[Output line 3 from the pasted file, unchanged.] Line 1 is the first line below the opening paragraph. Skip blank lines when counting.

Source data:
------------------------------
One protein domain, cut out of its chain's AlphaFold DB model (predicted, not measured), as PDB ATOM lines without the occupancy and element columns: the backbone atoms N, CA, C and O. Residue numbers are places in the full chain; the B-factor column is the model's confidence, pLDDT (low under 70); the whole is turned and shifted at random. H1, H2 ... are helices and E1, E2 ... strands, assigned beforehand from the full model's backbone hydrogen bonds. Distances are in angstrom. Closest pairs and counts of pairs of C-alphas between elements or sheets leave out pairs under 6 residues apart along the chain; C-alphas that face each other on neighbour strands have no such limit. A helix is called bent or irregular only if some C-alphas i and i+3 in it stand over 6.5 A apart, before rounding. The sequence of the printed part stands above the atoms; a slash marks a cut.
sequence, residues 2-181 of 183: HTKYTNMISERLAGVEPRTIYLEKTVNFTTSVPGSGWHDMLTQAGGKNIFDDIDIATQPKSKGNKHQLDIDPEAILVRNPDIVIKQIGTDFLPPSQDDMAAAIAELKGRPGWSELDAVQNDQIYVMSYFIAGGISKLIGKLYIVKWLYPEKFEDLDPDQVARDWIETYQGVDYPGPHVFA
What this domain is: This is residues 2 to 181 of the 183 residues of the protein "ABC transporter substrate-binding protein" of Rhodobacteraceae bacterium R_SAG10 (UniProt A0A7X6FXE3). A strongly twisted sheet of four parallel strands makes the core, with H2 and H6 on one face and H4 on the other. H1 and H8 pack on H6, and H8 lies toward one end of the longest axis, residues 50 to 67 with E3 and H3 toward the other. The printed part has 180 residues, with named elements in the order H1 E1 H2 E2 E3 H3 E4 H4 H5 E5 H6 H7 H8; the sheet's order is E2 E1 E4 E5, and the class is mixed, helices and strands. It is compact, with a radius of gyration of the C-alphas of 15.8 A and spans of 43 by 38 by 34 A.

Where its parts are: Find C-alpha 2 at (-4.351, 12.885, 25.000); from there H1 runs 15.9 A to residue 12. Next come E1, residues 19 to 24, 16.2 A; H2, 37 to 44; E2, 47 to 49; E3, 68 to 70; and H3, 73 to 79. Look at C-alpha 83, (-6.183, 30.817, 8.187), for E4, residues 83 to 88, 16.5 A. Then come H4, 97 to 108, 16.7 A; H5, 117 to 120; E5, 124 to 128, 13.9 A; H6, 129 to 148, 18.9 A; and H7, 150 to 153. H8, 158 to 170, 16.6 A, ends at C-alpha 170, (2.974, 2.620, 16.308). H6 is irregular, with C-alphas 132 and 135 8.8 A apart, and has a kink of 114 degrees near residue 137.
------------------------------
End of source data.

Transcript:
Where its parts are: Find C-alpha 2 at (-4.351, 12.885, 25.000); from there H1 runs 15.9 A to residue 12. Next come E1, residues 19 to 24, 16.2 A; H2, 37 to 44; E2, 47 to 49; E3, 68 to 70; and H3, 73 to 79. Look at C-alpha 83, (-6.183, 30.817, 8.187), for E4, residues 83 to 88, 16.5 A. Then come H4, 97 to 108, 16.7 A; H5, 117 to 120; E5, 124 to 128, 13.9 A; H6, 129 to 148, 18.9 A; and H7, 150 to 153. H8, 158 to 170, 16.6 A, ends at C-alpha 170, (2.974, 2.620, 16.308). H6 is irregular, with C-alphas 132 and 135 8.8 A apart, and has a kink of 114 degrees near residue 137.